Saturday, March 14, 2020

Charming "New" Tradition!

I was recently commissioned by a Godmother to be, to make an outfit for a baby's Baptism. I was told that a splendid gown, with a bonnet and a hanky were to be required. A hanky? Whilst the Godmother was in the UK the parents and child were in Poland, and the Godmother had been told that this was necessary. After a bit of research, I realised that what the Polish folk did was to place a lovely embroidered hanky over the baby, presumably at the moment of the Baptism where we would (in a Traditional Catholic ceremony in the UK) place a white shawl around the child. So although it's a Polish tradition, it was a new one on me. I had to do a bit of searching around before I could get the necessary Polish lettering onto my embroidery software, but with the help of some experts in embroidery digitizing, it turned out well. The edging lace, of which I had just enough to complete the outfit, was antique, and very dainty, so hard to find these days!






 The choice of fabric was to be an embroidered cotton, and pure white linen. However, the mother of the child expressed some concern about her little one freezing to death in the Polish winter in a cotton frock! So, as I didn't want to make the dress itself too warm, since it may well be used for future siblings in the broiling heat of Summer (if God so wills) I thought it best to make a little quilted jacket to match. I thought the bonnet could be quilted too, and if they need a Summer weight one in the future, I still have bonnet-sized pieces of the fabric left over!




A Priest once bemoaned the fact that it was oft times tricky to reach the infant's chest for anointing, due to the fact that Baptismal gowns usually opened down the back. So I designed openable shoulder seams with some delicate glass buttons, for ease of access to the baby's front. I must ask the Godmother how they worked (or if they were necessary at all?)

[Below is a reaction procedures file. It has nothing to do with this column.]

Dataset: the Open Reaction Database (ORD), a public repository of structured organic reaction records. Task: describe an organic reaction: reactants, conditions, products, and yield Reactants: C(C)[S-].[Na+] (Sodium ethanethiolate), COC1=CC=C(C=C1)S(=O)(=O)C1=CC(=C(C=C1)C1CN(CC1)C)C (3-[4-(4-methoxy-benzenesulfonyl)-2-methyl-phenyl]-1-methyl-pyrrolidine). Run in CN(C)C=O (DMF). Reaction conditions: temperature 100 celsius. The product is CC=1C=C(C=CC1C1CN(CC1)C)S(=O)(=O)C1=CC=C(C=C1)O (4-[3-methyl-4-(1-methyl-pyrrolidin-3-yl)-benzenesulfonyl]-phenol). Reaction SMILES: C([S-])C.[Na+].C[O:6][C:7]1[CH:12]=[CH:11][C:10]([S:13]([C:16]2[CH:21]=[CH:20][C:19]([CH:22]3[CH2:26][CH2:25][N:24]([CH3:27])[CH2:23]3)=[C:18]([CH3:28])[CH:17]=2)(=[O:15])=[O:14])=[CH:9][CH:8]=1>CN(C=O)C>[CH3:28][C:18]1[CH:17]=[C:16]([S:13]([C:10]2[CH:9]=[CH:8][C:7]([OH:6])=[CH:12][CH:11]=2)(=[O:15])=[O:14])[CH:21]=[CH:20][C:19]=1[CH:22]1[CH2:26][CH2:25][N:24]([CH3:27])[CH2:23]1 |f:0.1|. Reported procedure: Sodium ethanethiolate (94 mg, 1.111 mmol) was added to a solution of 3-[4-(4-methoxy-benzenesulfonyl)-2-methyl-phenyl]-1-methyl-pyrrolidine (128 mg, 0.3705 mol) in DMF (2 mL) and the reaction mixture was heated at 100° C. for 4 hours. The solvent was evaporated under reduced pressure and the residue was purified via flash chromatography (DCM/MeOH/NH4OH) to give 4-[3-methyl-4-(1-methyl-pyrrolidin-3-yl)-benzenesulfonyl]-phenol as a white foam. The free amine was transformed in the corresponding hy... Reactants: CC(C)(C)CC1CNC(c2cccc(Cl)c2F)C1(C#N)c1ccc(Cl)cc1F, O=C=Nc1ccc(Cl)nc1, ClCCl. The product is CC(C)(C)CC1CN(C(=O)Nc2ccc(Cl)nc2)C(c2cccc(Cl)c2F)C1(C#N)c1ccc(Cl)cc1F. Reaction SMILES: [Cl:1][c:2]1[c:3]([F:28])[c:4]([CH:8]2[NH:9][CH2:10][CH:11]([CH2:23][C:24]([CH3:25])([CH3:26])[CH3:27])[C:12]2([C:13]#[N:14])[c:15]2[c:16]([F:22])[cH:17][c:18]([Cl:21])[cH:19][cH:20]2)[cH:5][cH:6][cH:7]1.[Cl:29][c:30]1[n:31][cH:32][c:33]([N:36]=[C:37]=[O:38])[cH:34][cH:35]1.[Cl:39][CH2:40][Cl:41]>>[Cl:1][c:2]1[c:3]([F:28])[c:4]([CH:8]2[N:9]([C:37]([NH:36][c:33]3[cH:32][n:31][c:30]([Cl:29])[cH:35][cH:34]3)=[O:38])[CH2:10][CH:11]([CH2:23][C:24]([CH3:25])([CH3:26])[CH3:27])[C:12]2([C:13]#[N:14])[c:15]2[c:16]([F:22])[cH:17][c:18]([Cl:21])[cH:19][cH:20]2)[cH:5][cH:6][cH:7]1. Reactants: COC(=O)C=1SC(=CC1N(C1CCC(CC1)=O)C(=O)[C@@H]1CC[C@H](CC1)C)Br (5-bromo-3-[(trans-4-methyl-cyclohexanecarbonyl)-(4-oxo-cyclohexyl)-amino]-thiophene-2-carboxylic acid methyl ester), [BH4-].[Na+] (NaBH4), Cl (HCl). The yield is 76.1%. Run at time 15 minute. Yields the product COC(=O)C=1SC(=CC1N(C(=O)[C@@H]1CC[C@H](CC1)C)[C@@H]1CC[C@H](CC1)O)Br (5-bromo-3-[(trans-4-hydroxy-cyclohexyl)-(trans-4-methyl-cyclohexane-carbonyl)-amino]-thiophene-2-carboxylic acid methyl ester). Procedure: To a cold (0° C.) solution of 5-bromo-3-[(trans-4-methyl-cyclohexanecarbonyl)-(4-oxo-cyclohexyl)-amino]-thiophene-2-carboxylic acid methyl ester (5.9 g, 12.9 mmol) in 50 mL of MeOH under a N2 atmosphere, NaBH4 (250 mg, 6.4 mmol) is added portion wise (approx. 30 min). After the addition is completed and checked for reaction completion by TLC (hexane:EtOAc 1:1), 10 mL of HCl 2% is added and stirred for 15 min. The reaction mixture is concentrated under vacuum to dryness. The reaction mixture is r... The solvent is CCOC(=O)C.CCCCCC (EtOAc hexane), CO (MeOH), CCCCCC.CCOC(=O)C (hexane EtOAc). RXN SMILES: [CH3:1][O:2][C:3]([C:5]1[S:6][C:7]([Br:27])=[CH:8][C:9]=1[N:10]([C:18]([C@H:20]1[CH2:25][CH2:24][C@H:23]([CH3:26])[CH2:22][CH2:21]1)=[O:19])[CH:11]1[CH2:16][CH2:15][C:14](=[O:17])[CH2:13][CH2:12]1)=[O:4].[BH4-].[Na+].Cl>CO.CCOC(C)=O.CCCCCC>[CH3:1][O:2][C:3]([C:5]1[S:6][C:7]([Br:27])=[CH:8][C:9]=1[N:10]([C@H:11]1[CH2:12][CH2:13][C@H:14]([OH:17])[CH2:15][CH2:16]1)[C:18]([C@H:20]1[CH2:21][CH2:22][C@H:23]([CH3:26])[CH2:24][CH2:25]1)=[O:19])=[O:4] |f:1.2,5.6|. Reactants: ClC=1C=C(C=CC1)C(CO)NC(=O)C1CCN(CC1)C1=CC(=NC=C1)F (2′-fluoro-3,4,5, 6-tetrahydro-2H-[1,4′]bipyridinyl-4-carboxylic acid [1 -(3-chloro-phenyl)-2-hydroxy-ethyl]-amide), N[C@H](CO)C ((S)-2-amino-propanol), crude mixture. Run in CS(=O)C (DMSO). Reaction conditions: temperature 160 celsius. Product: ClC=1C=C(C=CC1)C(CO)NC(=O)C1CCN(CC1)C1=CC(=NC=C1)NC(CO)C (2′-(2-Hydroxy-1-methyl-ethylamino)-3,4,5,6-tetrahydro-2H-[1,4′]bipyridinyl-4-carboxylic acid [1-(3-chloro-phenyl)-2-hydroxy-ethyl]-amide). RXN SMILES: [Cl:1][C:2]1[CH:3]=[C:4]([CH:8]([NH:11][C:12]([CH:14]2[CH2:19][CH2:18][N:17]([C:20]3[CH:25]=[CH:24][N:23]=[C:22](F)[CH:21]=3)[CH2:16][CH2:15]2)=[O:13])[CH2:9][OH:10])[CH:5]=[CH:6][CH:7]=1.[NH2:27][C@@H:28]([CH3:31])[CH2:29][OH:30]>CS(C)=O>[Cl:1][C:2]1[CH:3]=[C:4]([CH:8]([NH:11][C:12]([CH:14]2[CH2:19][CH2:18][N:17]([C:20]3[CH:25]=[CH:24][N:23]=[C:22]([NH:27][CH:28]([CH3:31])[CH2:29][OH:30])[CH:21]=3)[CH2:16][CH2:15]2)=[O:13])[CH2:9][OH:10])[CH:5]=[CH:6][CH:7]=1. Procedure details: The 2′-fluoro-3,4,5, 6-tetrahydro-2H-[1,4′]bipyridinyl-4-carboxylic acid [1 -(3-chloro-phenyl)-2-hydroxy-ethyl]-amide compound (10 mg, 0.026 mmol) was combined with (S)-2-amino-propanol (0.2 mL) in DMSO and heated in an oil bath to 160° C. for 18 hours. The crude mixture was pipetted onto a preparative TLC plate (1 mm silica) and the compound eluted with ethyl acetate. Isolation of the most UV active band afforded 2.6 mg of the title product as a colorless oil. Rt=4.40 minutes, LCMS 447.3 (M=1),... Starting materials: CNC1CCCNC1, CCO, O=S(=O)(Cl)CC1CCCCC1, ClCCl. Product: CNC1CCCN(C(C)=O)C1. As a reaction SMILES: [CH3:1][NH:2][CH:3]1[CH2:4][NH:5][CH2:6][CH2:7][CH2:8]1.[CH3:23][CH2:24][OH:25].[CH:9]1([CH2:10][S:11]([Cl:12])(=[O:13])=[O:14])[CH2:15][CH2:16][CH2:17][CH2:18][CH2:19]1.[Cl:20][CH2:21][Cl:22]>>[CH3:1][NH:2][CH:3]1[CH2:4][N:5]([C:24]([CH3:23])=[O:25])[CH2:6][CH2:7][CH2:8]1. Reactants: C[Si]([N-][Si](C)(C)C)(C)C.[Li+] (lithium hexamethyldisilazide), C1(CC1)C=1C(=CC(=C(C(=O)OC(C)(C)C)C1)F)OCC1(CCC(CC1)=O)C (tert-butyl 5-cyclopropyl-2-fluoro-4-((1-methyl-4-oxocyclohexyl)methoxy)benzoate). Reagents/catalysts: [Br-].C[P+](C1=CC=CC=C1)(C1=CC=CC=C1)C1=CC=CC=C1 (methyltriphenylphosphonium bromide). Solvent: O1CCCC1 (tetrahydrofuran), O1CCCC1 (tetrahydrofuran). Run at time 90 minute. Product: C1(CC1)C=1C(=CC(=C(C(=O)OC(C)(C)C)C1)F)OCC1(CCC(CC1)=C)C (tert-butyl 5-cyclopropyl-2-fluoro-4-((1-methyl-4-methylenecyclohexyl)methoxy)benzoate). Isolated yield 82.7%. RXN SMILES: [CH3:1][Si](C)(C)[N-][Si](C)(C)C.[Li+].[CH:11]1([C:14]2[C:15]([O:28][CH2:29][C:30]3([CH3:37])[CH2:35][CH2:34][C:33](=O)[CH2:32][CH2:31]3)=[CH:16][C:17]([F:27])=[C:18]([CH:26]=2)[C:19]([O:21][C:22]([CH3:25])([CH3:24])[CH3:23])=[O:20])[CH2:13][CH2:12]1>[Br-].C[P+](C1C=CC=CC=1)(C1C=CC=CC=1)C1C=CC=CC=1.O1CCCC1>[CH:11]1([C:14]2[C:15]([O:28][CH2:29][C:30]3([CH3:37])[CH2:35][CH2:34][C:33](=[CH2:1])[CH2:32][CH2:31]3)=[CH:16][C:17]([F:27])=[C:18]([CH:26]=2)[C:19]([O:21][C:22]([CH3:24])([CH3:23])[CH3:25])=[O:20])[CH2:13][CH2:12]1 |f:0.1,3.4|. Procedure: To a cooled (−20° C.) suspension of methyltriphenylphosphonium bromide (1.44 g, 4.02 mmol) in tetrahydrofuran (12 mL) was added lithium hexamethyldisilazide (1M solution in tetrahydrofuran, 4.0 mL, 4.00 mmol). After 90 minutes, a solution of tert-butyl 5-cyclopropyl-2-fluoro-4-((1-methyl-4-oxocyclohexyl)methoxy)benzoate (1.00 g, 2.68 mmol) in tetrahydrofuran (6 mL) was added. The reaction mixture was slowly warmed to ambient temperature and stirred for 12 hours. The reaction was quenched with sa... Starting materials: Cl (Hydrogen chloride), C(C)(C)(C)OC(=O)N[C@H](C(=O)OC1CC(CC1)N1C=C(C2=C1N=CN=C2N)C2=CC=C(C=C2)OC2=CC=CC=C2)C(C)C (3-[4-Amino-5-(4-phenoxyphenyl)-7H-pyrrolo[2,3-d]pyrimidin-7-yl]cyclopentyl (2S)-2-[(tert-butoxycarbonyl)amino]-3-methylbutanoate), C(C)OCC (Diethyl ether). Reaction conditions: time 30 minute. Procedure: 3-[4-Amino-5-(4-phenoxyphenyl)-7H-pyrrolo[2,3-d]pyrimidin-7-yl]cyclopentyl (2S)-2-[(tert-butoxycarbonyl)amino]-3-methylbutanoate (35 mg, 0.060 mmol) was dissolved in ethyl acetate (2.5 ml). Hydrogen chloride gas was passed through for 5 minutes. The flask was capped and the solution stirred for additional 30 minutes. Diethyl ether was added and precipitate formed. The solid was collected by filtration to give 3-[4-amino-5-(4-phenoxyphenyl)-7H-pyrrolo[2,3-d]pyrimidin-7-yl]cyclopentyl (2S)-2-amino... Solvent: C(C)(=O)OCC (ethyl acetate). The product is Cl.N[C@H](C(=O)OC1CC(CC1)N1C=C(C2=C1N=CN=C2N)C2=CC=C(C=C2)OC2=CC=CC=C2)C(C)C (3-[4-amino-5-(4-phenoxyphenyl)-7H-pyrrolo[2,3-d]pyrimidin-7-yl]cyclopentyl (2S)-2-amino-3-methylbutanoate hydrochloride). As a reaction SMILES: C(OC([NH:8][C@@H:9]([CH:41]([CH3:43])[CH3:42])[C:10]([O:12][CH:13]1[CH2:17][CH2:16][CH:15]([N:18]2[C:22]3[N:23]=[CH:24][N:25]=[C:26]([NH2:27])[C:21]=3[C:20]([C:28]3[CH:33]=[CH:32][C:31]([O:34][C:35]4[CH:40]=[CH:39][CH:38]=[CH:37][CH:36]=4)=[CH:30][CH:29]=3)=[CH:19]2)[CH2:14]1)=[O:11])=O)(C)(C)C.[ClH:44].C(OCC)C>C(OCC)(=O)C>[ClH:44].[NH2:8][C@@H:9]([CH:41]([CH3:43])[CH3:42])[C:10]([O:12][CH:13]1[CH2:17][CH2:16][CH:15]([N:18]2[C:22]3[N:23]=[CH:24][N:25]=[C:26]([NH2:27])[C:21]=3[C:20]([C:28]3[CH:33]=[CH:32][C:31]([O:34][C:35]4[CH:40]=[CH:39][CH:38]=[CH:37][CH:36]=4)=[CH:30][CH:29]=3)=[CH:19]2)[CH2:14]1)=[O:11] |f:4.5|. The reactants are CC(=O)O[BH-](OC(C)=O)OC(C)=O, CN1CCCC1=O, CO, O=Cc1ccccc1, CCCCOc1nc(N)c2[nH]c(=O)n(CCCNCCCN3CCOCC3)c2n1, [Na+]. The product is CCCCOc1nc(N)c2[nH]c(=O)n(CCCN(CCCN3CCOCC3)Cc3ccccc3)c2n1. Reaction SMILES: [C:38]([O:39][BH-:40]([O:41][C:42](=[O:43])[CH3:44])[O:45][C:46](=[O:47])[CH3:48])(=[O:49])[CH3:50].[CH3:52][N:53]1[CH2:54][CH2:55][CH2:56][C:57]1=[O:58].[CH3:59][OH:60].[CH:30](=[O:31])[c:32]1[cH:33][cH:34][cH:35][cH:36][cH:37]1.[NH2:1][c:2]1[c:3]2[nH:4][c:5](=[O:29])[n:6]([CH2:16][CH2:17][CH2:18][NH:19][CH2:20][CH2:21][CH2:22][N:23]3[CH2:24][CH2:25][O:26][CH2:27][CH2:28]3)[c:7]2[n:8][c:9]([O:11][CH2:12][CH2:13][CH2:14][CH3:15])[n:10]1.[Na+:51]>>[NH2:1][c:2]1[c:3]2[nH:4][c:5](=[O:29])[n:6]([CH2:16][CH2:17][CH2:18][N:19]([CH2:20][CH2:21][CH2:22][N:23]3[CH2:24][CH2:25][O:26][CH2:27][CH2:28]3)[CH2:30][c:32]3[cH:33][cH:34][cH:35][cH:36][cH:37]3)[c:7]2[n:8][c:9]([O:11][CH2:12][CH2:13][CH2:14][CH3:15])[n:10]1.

Detail of the embroidered motifs which were chosen in consultation with the Godmother. The embroidered panel was of pure linen, and the sleeves were also.









The bonnet and jacket had layers of wadding between the outer cotton and inner linen layers, and were quilted with decorative stitches.





I think Baby must have been nice and cosy in the outfit whilst being welcomed into new life in Christ!




Friday, November 29, 2019

Black Friday Bargain



Remember Man, that thou art dust, and unto dust thou shalt return...
















Made to complete a chasuble set that didn't have the matching burse and chalice veil

I would consider it a real "bargain" if the Priest wore the black set that goes with  these at my funeral.











Wednesday, September 18, 2019

Mantillas in stock at the moment

I don't usually keep a stock of mantillas, since people tend to specify what they want and I make them to order. But I occasionally make up a few extra, so here is what I have, as of today. If there's not the perfect one for you amongst them, don't hesitate to get in touch, and tell me what you'd like!

Ivory lace £25.00




Delicate black lace with fine cotton lace trim,
£27.50




White, with cotton lace trim,
£27.50






Pale blue cotton lace, shawl sized veil, with dove grey cotton lace trim,
£33.50



Delicate champagne ivory lace with embroidered scalloped edges,
£32.00




White corded lace with cotton lace trim,
£27.50



Lovely chocolate brown cottony lace. Edge will be finished in matching guipure lace trim.
£30.00



Large white cotton motifed veil, with cotton lace trim.
£27 .50



Black lightweight lace, with fine cotton lace trim.
£22.50




Wednesday, July 10, 2019

Ordination Gifts delivered!

So the ordinations took place last Friday, in the Traditional Rite, with Bishop Egan doing the honours, and I feel very blessed to have attended such a momentous event. The stole, mentioned in the previous post, was gifted to one of the new Priests, Fr. Philomeno who, I am told, said "Mamma Mia!" on receipt of it, and was delighted to receive it. The other embroidery was of St Philomena, appropriately!








 I also made a similar one for one of the other Ordinands, now Father Rosario, who has a rosary incorporated into the Marian monogramme embroidery on one side of the stole,


and Royal St. Joseph on the other, to whom he, and all the Friars have a great devotion.





Again, it is reversible...I hope to get some better pictures of this one being worn, before too long!






Wednesday, June 26, 2019

Amazing What One can Do with a Few Scraps!

I have been working on a special ordination gift that some friends of a chap who is about to be ordained wanted made. They are not wealthy folk, and I offered to make something in a "budget" range, but when I looked through my scraps of liturgical leftovers, considering what a special occasion it's for, my artistic soul, which really only wants to use the best, plumped for some special scraps. It is to be a Preaching Stole, and I've used cloth of gold for the front, and a beautiful purple and gold silk for the back, in order to make it reversible.